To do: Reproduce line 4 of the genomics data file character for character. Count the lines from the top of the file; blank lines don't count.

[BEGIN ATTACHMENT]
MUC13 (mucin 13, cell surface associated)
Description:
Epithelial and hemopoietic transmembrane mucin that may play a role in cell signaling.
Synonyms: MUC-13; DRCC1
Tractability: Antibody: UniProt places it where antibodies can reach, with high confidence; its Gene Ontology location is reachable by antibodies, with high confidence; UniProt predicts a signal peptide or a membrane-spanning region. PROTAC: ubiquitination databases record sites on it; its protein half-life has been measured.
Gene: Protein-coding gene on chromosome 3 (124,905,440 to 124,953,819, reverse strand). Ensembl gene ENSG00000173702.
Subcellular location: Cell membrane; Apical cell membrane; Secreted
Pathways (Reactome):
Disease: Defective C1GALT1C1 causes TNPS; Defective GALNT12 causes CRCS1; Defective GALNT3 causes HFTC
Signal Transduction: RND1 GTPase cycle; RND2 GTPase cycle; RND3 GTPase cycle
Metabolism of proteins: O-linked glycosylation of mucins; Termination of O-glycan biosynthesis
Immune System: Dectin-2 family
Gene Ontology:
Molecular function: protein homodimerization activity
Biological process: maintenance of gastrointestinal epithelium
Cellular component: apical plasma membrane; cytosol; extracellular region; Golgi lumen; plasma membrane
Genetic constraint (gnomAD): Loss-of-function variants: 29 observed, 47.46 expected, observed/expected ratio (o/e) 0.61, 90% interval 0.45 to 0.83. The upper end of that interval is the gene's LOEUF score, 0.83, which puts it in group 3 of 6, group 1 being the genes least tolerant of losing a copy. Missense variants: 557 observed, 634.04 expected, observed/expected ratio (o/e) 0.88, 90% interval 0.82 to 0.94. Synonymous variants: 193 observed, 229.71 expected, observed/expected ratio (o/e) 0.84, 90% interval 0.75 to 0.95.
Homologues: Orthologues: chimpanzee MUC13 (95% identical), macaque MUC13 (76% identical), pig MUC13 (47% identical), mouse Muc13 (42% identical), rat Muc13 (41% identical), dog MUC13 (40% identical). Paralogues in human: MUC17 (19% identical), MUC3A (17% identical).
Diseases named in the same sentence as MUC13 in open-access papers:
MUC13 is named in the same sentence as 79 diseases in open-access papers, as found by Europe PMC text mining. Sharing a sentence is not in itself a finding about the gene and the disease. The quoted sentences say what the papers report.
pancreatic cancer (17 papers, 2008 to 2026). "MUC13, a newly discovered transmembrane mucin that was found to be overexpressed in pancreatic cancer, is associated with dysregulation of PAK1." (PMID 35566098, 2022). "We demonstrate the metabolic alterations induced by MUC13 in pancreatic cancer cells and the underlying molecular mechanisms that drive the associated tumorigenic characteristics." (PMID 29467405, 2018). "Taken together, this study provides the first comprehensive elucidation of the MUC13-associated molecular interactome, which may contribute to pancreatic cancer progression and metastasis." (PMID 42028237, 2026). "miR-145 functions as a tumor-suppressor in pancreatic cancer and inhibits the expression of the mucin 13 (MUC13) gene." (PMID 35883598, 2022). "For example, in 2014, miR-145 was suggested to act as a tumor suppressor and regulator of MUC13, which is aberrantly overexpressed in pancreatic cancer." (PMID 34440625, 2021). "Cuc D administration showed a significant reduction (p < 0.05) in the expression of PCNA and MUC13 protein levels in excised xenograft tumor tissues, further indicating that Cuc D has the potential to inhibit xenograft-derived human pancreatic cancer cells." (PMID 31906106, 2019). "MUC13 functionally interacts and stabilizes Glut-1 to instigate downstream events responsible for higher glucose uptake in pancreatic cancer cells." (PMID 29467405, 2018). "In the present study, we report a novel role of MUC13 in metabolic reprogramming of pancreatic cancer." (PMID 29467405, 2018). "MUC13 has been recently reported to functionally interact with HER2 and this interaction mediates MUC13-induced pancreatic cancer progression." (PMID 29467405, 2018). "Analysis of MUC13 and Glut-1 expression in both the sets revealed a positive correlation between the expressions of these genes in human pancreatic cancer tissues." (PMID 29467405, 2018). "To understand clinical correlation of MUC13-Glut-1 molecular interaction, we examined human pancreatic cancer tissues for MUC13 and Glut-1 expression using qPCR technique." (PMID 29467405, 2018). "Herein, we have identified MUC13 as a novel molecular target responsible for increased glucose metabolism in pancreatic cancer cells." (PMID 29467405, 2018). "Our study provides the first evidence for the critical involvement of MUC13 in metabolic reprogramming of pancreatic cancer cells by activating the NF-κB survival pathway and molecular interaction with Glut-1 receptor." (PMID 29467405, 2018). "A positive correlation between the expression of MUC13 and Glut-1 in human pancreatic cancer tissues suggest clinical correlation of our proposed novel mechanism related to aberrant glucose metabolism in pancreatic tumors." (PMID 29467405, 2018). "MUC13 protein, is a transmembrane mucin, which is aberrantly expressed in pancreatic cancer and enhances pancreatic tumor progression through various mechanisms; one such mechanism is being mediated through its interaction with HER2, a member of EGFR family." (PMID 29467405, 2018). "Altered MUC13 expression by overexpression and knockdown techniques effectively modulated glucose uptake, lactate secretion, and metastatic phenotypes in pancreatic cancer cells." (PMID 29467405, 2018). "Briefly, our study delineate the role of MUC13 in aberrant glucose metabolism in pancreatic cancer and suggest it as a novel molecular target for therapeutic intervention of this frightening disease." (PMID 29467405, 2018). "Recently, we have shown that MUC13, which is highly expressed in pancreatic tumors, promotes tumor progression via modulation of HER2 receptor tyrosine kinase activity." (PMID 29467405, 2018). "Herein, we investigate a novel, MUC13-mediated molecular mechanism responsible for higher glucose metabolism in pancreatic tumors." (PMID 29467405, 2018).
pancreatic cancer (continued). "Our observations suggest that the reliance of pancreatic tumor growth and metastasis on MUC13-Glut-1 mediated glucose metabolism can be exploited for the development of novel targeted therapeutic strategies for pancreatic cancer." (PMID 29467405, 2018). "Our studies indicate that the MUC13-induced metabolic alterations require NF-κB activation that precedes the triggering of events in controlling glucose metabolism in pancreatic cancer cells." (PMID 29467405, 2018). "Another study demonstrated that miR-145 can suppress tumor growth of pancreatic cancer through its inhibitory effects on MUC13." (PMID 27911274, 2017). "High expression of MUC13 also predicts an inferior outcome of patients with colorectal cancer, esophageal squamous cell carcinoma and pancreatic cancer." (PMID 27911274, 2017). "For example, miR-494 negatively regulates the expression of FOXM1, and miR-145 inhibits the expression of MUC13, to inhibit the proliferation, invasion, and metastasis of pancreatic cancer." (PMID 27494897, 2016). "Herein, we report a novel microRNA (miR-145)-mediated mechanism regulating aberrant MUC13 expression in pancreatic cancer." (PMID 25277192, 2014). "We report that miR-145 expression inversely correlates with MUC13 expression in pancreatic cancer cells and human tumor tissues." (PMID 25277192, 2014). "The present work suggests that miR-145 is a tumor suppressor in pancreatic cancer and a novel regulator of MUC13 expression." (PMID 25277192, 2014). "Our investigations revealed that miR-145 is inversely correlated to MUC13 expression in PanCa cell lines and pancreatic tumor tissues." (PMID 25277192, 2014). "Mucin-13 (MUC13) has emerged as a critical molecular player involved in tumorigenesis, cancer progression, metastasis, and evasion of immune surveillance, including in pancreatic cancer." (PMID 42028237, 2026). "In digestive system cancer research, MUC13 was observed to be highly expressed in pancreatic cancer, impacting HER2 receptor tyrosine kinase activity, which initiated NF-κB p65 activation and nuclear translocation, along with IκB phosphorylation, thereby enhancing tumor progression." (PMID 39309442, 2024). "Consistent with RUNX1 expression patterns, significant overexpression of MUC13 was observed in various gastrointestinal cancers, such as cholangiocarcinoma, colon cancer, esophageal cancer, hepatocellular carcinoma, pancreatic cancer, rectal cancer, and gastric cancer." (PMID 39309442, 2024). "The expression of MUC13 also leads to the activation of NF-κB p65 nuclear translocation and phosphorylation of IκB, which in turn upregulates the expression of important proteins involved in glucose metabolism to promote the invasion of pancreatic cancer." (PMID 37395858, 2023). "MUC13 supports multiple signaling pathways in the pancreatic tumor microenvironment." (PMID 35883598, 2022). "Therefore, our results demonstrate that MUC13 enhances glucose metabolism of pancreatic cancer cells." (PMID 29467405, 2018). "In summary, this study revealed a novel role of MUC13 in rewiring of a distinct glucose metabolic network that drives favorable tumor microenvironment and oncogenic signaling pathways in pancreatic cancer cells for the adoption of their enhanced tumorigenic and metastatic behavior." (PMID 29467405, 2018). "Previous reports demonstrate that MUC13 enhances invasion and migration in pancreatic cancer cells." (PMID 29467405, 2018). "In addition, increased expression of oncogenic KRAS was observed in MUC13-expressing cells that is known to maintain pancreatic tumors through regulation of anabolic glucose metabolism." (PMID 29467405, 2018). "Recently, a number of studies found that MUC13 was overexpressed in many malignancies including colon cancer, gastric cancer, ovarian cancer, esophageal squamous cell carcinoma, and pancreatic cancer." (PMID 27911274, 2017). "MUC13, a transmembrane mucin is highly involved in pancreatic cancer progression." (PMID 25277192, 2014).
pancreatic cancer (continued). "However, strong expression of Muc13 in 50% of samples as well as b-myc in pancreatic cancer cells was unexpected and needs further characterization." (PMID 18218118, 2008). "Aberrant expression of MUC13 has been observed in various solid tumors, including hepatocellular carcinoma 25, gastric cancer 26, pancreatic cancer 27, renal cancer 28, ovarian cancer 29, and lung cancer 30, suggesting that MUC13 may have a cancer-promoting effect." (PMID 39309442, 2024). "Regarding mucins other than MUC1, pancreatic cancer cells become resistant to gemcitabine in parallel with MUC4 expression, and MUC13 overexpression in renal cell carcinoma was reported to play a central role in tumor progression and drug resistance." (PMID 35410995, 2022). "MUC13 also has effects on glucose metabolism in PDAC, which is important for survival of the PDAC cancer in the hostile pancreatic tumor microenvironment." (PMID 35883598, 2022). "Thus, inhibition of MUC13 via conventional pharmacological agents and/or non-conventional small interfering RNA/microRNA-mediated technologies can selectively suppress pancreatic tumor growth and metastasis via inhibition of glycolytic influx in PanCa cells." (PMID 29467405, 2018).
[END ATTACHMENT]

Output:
Synonyms: MUC-13; DRCC1